Mysliwiec V, Gill J, Lee H, Baxter T, Pierce R, Barr TL, Krakow B, Roth BJ (2013) Sleep disorders in US military personnel: a high rate of comorbid insomnia and obstructive sleep apnea. Chest 144(2):549–557
Mysliwiec V, O'Reilly B, Polchinski J, Kwon HP, Germain A, Roth BJ (2014) Trauma associated sleep disorder: a proposed parasomnia encompassing disruptive nocturnal behaviors, nightmares, and REM without atonia in trauma survivors. J Clin Sleep Med 10(10):1143–1148
Seelig AD, Jacobson IG, Smith B, Hooper TI, Boyko EJ, Gackstetter GD, Gehrman P, Macera CA, Smith TC (2010) Sleep patterns before, during, and after deployment to Iraq and Afghanistan. Sleep 33(12):1615–1622
Krakow B, Haynes PL, Warner TD, Santana E, Melendrez D, Johnston L, Hollifield M, Sisley BN, Koss M, Shafer L (2004) Nightmares, insomnia, and sleep-disordered breathing in fire evacuees seeking treatment for posttraumatic sleep disturbance. J Trauma Stress 17(3):257–268
Krakow B, Melendrez D, Pedersen B, Johnston L, Hollifield M, Germain A, Koss M, Warner TD, Schrader R (2001) Complex insomnia: insomnia and sleep-disordered breathing in a consecutive series of crime victims with nightmares and PTSD. Biol Psychiatry 49(11):948–953
Krakow B, Melendrez D, Warner TD, Clark JO, Sisley BN, Dorin R, Harper RM, Leahigh LK, Lee SA, Sklar D, Hollifield M (2006) Signs and symptoms of sleep-disordered breathing in trauma survivors: a matched comparison with classic sleep apnea patients. J Nerv Ment Dis 194(6):433–439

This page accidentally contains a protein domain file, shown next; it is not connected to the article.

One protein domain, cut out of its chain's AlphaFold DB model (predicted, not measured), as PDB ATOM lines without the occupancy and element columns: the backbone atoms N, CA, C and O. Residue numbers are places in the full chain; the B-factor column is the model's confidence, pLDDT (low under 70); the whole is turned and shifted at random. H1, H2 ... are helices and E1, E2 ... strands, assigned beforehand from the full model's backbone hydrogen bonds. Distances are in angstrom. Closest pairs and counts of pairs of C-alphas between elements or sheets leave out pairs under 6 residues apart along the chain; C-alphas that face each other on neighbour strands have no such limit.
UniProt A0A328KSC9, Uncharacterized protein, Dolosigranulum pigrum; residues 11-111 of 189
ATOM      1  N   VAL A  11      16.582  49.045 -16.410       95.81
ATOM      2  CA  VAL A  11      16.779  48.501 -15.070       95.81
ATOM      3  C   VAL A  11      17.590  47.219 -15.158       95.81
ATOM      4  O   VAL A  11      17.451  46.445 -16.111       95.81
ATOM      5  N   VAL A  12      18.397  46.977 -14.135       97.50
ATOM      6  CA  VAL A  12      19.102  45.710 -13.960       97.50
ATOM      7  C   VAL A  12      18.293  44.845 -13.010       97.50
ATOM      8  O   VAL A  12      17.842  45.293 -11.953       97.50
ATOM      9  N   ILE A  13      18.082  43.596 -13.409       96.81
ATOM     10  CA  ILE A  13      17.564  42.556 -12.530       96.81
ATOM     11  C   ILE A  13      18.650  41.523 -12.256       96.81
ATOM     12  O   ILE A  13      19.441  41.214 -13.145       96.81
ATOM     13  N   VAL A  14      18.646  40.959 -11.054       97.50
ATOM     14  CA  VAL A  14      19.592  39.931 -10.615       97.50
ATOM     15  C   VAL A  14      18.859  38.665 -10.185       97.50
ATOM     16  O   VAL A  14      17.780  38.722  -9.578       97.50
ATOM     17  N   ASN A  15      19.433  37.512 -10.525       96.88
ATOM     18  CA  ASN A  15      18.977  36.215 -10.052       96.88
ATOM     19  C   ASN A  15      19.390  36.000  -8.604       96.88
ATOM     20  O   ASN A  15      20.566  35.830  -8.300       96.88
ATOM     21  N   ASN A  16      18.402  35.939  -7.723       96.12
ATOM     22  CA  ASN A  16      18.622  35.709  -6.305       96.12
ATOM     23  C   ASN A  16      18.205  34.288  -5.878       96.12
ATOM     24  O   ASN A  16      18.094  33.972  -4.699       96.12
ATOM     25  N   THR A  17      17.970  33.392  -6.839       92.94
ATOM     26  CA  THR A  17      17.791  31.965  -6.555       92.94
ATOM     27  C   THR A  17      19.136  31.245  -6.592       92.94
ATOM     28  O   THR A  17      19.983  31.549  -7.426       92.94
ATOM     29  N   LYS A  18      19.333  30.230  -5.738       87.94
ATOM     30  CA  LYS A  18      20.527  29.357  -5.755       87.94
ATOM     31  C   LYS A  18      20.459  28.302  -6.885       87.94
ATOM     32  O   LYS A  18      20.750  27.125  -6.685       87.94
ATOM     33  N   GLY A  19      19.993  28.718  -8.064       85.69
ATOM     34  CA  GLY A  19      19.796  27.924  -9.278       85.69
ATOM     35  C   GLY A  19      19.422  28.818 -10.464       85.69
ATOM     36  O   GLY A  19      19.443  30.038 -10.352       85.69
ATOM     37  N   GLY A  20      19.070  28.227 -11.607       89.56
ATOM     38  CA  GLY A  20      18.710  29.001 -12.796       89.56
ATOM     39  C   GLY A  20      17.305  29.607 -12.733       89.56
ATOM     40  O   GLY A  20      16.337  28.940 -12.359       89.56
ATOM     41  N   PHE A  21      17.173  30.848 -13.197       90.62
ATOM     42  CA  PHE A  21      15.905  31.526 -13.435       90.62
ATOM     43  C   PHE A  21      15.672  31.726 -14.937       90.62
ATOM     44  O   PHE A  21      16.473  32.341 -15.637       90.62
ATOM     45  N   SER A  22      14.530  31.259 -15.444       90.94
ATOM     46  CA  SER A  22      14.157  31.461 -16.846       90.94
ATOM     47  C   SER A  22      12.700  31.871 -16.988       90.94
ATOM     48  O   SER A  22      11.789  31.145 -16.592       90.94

Mysliwiec V, McGraw L, Pierce R, Smith P, Trapp B, Roth BJ (2013) Sleep disorders and associated medical comorbidities in active duty military personnel. Sleep 36(2):167
Sharafkhaneh A, Giray N, Richardson P, Young T, Hirshkowitz M (2005) Association of psychiatric disorders and sleep apnea in a large cohort. Sleep 28(11):1405–1411
Williams SG, Collen J, Orr N, Holley AB, Lettieri CJ (2015) Sleep disorders in combat-related PTSD. Sleep Breath 19(1):175–182
Youakim JM, Doghramji K, Schutte SL (1998) Posttraumatic stress disorder and obstructive sleep apnea syndrome. Psychosomatics 39(2):168–171
Lettieri CJ, Williams SG, Collen JF (2016) OSA syndrome and posttraumatic stress disorder: clinical outcomes and impact of positive airway pressure therapy. Chest 149(2):483–490
Mysliwiec V, Matsangas P, Gill J, Baxter T, O'Reilly B, Collen JF, Roth BJ (2015) A comparative analysis of sleep disordered breathing in active duty service members with and without combat-related posttraumatic stress disorder. J Clin Sleep Med 11(12):1393–1401
Hoge CW, Terhakopian A, Castro CA, Messer SC, Engel CC (2007) Association of posttraumatic stress disorder with somatic symptoms, health care visits, and absenteeism among Iraq war veterans. Am J Psychiatry 164(1):150–153
Krakow B, Lowry C, Germain A, Gaddy L, Hollifield M, Koss M, Tandberg D, Johnston L, Melendrez D (2000) A retrospective study on improvements in nightmares and post-traumatic stress disorder following treatment for co-morbid sleep-disordered breathing. J Psychosom Res 49(5):291–298
Mann JJ, Ellis SP, Waternaux CM, Liu X, Oquendo MA, Malone KM, Brodsky BS, Haas GL, Currier D (2008) Classification trees distinguish suicide attempters in major psychiatric disorders: a model of clinical decision making. J Clin Psychiatry 69(1):23–31
Nadorff MR, Nazem S, Fiske A (2013) Insomnia symptoms, nightmares, and suicide risk: duration of sleep disturbance matters. Suicide Life Threat Behav 43(2):139–149
Nadorff MR, Pearson MD, Golding S (2016) Explaining the relation between nightmares and suicide. J Clin Sleep Med 12(3):289–290